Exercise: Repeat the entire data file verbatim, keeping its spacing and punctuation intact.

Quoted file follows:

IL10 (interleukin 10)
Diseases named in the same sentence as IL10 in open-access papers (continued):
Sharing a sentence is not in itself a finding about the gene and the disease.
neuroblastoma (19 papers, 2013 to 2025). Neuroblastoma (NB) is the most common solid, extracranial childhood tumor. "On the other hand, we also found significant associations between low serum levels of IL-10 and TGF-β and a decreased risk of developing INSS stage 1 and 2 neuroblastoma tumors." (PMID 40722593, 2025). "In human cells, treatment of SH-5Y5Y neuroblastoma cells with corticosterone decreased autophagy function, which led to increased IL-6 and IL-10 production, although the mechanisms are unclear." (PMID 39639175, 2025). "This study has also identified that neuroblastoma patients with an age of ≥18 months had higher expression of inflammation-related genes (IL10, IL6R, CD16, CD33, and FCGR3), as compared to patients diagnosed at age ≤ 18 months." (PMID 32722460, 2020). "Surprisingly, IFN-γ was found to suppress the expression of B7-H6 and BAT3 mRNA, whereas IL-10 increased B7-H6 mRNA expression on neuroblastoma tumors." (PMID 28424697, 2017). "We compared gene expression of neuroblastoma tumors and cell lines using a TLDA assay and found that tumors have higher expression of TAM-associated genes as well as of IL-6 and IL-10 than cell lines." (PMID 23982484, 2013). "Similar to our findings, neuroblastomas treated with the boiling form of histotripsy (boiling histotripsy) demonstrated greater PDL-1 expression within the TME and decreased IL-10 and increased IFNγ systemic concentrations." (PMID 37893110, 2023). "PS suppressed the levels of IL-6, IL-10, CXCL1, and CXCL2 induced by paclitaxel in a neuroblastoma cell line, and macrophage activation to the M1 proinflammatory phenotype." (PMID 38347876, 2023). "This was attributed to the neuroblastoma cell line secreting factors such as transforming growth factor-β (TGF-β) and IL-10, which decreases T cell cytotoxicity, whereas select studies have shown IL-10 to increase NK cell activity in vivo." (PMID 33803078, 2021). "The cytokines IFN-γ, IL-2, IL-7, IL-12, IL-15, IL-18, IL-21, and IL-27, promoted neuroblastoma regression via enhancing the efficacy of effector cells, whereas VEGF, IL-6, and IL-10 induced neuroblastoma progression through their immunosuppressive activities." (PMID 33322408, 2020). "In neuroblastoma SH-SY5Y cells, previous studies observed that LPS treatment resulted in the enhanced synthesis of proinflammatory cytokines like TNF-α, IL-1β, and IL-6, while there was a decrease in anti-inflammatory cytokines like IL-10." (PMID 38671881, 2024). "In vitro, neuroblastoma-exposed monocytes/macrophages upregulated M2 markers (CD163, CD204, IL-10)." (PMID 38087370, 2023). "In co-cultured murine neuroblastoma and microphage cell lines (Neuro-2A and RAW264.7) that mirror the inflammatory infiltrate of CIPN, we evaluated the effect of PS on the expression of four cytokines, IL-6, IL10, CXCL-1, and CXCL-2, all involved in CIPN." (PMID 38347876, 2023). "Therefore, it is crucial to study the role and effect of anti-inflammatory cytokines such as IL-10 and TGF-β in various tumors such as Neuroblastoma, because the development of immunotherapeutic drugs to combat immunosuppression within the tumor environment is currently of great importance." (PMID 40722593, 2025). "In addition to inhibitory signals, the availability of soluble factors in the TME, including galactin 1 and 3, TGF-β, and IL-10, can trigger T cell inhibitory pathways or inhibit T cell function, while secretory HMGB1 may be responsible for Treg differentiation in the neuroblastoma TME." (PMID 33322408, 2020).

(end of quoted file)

IL10 (interleukin 10)
Diseases named in the same sentence as IL10 in open-access papers (continued):
Sharing a sentence is not in itself a finding about the gene and the disease.
neuroblastoma (19 papers, 2013 to 2025). Neuroblastoma (NB) is the most common solid, extracranial childhood tumor. "On the other hand, we also found significant associations between low serum levels of IL-10 and TGF-β and a decreased risk of developing INSS stage 1 and 2 neuroblastoma tumors." (PMID 40722593, 2025). "In human cells, treatment of SH-5Y5Y neuroblastoma cells with corticosterone decreased autophagy function, which led to increased IL-6 and IL-10 production, although the mechanisms are unclear." (PMID 39639175, 2025). "This study has also identified that neuroblastoma patients with an age of ≥18 months had higher expression of inflammation-related genes (IL10, IL6R, CD16, CD33, and FCGR3), as compared to patients diagnosed at age ≤ 18 months." (PMID 32722460, 2020). "Surprisingly, IFN-γ was found to suppress the expression of B7-H6 and BAT3 mRNA, whereas IL-10 increased B7-H6 mRNA expression on neuroblastoma tumors." (PMID 28424697, 2017). "We compared gene expression of neuroblastoma tumors and cell lines using a TLDA assay and found that tumors have higher expression of TAM-associated genes as well as of IL-6 and IL-10 than cell lines." (PMID 23982484, 2013). "Similar to our findings, neuroblastomas treated with the boiling form of histotripsy (boiling histotripsy) demonstrated greater PDL-1 expression within the TME and decreased IL-10 and increased IFNγ systemic concentrations." (PMID 37893110, 2023). "PS suppressed the levels of IL-6, IL-10, CXCL1, and CXCL2 induced by paclitaxel in a neuroblastoma cell line, and macrophage activation to the M1 proinflammatory phenotype." (PMID 38347876, 2023). "This was attributed to the neuroblastoma cell line secreting factors such as transforming growth factor-β (TGF-β) and IL-10, which decreases T cell cytotoxicity, whereas select studies have shown IL-10 to increase NK cell activity in vivo." (PMID 33803078, 2021). "The cytokines IFN-γ, IL-2, IL-7, IL-12, IL-15, IL-18, IL-21, and IL-27, promoted neuroblastoma regression via enhancing the efficacy of effector cells, whereas VEGF, IL-6, and IL-10 induced neuroblastoma progression through their immunosuppressive activities." (PMID 33322408, 2020). "In neuroblastoma SH-SY5Y cells, previous studies observed that LPS treatment resulted in the enhanced synthesis of proinflammatory cytokines like TNF-α, IL-1β, and IL-6, while there was a decrease in anti-inflammatory cytokines like IL-10." (PMID 38671881, 2024). "In vitro, neuroblastoma-exposed monocytes/macrophages upregulated M2 markers (CD163, CD204, IL-10)." (PMID 38087370, 2023). "In co-cultured murine neuroblastoma and microphage cell lines (Neuro-2A and RAW264.7) that mirror the inflammatory infiltrate of CIPN, we evaluated the effect of PS on the expression of four cytokines, IL-6, IL10, CXCL-1, and CXCL-2, all involved in CIPN." (PMID 38347876, 2023). "Therefore, it is crucial to study the role and effect of anti-inflammatory cytokines such as IL-10 and TGF-β in various tumors such as Neuroblastoma, because the development of immunotherapeutic drugs to combat immunosuppression within the tumor environment is currently of great importance." (PMID 40722593, 2025). "In addition to inhibitory signals, the availability of soluble factors in the TME, including galactin 1 and 3, TGF-β, and IL-10, can trigger T cell inhibitory pathways or inhibit T cell function, while secretory HMGB1 may be responsible for Treg differentiation in the neuroblastoma TME." (PMID 33322408, 2020).